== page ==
Google: we do pay newspapers

Google has hit back at accusations that it’s “stealing” newspapers’ content, claiming it has sent substantial revenue to publishers via its AdSense programme.

Newspaper bosses – including Rupert Murdoch and The Guardian Media Group – have rounded on services such as Google News, claiming the search giant uses its content without any direct payment.

But speaking at the FIPP World Magazine Congress in London, Google’s UK director Matt Brittin claims publishers are doing very nicely out of the search company.

Brittin said that publishers have earned $5 billion from running AdSense adverts on their sites, according to a report (somewhat ironically) on The Guardian. However, that figure includes all AdSense customers – not only newspapers and magazines.

He also claimed the search engine was driving huge amounts of traffic to the publishers’ sites, adding that the number of searches on Google for “magazines” had risen 225% and that searches for “glossies and tabloids” had risen by 458%.

However, the Google executive did offer an olive branch to the disgruntled publishers, outlining ways in which they could make money online. “In a world where everyone is a publisher what is needed more than ever is editing skills and brands that help people understand the quality of the content and help them to find the content that is useful,” he said.

“The challenge is the model of monetisation online and figuring out how to make that economically viable in the same way as your print products are. Those models are lagging consumer behaviour and all of us are trying to keep up with the consumer.”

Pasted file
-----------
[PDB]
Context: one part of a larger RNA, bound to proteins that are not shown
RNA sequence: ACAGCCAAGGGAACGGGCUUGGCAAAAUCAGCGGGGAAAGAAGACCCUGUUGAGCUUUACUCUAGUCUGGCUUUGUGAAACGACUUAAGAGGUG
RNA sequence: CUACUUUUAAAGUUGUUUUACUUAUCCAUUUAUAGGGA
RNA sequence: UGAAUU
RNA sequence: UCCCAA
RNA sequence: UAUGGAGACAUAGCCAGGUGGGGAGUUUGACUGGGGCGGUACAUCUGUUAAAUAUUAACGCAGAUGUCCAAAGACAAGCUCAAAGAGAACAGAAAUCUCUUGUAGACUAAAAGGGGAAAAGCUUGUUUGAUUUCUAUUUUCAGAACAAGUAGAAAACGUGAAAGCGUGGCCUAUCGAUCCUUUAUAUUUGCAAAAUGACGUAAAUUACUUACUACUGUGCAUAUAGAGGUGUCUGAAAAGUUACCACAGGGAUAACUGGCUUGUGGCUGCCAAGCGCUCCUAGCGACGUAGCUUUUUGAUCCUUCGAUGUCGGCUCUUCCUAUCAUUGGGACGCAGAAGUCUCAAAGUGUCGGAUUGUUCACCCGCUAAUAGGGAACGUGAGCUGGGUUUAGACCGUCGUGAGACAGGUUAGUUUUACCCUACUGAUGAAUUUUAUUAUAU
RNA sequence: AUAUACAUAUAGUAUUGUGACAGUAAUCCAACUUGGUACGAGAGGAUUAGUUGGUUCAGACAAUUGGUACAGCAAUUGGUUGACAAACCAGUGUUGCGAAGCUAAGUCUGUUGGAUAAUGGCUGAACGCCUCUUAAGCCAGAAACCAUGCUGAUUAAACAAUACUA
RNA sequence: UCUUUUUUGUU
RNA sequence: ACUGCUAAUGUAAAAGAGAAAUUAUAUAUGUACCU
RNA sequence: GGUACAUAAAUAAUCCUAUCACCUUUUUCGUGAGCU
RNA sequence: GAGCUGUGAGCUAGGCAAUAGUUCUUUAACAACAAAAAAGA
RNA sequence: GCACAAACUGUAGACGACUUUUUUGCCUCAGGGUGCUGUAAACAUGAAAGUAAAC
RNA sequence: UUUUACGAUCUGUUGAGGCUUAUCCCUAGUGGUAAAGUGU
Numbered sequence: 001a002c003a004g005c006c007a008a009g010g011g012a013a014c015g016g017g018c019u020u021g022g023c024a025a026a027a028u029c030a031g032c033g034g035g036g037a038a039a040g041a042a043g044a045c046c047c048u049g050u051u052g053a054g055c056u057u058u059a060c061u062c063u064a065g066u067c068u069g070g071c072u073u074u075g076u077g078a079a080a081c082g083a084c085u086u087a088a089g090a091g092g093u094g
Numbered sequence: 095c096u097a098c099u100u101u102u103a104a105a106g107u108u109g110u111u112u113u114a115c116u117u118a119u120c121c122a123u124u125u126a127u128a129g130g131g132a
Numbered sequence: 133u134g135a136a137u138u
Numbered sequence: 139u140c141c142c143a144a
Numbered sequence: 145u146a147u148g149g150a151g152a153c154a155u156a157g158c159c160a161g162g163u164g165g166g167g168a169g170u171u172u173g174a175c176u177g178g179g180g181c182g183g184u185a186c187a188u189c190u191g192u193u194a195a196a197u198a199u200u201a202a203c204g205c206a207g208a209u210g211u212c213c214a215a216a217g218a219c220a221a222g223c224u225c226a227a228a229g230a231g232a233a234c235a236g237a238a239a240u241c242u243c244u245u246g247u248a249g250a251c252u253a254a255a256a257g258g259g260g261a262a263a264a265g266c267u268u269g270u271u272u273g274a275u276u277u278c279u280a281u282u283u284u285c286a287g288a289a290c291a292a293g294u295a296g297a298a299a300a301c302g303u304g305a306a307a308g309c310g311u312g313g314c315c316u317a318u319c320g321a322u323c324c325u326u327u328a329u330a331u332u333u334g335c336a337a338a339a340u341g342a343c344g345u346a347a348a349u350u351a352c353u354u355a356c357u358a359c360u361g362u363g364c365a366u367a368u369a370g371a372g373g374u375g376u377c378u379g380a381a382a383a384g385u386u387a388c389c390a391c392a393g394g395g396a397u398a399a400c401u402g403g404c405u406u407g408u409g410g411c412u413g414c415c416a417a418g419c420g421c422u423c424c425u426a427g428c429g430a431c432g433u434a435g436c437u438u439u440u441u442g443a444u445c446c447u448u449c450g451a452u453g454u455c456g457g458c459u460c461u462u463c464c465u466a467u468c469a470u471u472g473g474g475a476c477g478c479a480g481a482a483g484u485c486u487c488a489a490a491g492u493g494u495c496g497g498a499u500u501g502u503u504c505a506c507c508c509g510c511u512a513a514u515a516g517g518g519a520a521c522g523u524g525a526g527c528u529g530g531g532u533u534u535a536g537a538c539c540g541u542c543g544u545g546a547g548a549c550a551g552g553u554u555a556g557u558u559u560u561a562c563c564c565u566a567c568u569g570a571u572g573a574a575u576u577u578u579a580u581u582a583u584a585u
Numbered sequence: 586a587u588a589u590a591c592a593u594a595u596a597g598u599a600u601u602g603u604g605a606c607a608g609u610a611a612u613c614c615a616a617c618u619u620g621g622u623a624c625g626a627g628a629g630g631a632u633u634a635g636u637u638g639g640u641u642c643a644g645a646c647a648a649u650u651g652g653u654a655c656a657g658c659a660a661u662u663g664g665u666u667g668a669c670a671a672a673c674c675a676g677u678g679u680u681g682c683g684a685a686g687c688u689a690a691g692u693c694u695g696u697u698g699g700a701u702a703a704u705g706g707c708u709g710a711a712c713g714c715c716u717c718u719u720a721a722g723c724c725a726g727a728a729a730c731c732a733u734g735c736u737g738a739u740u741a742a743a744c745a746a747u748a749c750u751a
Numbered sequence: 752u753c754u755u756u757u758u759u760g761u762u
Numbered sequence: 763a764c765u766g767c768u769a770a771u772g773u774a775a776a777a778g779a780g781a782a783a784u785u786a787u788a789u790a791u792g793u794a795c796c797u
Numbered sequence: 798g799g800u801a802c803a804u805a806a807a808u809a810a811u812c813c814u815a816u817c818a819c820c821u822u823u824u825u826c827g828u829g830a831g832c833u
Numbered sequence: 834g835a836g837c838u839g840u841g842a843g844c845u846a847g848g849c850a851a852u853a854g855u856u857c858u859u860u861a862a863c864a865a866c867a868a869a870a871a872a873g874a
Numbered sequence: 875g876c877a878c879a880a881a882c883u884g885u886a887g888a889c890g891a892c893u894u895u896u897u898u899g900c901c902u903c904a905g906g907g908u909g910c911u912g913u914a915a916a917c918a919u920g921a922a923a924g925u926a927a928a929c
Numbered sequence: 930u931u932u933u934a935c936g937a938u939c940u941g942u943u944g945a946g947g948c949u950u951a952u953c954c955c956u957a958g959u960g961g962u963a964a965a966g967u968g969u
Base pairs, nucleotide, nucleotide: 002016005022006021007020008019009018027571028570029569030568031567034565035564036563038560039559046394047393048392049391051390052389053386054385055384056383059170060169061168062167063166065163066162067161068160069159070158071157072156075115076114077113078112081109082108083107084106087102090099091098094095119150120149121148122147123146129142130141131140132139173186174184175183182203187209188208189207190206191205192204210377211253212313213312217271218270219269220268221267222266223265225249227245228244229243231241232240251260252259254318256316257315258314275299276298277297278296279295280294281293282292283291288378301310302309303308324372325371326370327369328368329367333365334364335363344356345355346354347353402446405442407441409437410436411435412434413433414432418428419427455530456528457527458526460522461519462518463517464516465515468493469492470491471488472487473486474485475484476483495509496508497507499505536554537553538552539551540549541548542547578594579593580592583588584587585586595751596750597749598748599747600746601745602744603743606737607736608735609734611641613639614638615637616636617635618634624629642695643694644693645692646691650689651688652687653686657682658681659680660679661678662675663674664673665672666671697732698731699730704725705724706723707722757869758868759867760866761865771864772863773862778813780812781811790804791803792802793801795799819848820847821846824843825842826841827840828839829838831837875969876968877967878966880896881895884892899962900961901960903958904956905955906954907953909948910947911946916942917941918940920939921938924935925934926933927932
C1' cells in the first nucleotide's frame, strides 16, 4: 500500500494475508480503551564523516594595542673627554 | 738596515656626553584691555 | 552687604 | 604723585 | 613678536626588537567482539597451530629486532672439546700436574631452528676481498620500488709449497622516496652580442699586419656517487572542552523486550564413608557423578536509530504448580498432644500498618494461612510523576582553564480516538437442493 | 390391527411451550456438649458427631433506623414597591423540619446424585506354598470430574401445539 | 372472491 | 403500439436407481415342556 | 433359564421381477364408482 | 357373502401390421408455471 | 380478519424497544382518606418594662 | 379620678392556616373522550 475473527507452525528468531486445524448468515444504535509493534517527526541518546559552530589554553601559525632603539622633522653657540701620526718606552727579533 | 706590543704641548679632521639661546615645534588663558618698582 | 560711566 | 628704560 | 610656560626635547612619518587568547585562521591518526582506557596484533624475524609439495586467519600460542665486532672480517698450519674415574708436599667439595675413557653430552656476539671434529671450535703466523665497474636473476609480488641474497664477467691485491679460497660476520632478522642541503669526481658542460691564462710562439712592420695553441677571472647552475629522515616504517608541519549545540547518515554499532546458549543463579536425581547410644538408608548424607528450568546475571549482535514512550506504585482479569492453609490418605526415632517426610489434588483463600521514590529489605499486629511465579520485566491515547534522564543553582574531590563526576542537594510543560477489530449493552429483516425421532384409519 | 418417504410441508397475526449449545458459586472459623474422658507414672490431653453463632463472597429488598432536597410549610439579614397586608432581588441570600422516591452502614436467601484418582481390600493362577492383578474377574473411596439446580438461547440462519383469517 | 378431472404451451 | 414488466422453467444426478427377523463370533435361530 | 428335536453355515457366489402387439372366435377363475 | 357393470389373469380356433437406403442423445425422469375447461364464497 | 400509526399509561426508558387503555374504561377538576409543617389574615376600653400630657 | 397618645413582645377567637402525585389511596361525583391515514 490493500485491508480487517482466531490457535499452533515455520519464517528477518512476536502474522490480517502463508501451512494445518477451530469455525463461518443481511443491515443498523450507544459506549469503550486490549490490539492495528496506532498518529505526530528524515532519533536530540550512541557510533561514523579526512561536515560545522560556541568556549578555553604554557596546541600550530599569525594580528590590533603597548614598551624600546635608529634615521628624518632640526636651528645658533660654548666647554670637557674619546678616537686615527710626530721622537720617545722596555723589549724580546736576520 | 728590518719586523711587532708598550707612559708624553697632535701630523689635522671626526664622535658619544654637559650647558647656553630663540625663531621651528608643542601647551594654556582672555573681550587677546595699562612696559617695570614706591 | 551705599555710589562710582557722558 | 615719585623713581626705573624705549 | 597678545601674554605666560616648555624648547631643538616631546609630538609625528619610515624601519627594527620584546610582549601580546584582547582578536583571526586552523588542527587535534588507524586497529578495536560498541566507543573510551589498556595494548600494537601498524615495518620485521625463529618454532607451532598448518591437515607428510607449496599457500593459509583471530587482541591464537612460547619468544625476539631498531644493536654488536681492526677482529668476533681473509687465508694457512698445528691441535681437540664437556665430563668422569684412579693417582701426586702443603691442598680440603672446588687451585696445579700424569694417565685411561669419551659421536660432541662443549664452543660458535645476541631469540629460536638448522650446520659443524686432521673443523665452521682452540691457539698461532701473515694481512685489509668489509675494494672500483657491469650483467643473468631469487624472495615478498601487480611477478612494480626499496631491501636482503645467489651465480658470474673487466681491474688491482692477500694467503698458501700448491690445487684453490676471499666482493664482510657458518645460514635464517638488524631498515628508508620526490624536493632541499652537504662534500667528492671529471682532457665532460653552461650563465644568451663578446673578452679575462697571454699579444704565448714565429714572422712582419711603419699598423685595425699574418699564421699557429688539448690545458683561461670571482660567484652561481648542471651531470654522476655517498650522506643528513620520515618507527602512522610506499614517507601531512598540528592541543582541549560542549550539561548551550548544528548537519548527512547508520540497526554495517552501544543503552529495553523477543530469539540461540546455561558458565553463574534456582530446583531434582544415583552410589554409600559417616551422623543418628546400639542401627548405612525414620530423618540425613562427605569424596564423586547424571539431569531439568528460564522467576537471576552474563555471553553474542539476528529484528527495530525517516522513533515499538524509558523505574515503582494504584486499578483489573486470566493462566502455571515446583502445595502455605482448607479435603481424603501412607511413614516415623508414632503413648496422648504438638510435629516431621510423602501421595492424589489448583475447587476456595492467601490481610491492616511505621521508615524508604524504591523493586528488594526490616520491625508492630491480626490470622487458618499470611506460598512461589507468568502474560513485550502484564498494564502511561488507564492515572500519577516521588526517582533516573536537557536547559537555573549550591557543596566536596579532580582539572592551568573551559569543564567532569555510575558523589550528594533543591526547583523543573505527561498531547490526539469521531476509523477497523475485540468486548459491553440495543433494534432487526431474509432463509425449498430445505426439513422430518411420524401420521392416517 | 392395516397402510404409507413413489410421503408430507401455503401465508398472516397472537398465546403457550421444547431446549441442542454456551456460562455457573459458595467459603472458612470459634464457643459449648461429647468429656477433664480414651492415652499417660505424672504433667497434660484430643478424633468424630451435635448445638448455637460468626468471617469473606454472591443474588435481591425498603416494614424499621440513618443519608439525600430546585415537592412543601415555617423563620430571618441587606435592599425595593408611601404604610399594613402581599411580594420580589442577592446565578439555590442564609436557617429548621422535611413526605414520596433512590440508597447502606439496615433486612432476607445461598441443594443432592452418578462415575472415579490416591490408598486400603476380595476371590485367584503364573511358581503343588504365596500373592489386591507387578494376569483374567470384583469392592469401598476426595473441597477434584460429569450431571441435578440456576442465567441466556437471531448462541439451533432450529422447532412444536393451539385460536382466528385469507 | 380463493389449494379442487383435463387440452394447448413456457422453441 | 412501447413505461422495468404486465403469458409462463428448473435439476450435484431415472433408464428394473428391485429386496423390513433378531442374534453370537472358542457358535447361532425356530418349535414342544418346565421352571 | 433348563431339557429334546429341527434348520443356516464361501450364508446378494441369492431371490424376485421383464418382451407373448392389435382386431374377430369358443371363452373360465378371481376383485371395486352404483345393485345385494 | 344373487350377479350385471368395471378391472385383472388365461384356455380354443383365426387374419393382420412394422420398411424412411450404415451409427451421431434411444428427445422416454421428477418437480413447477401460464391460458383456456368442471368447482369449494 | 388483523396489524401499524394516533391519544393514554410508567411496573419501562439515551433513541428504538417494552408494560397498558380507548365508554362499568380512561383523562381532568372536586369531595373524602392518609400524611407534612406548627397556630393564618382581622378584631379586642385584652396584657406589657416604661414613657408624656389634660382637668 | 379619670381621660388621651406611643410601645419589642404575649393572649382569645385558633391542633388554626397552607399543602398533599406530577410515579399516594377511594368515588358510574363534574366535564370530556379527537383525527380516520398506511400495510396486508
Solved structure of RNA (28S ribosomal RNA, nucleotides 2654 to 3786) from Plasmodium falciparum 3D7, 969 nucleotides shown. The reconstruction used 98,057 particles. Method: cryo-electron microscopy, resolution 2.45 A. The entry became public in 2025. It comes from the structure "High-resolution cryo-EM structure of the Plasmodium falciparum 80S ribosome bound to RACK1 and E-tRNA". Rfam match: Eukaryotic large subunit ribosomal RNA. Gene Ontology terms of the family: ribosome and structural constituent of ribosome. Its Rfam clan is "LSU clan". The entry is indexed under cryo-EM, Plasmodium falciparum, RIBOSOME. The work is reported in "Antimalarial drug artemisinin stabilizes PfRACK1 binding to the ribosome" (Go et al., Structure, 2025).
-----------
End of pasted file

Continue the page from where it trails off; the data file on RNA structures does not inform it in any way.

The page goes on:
That may not be enough to appease publishers such as the Guardian Media Group, which is demanding a pound of flesh from Google.

When asked by PC Pro if Google should be paying newspapers for their content, the Guardian Group’s director of digital strategy and development, Simon Waldman replied: “Yes. Marissa Mayer at Google has said that Google News is worth $100m to them in referrals alone, and that is before they have started their recent attempts to monetise it. I think it is only fair that some of that value is shared with the content creators who allow the product to exist in the first case.”

To read more of the interview with Simon Waldman, see next month’s PC Pro, on sale 14 May.

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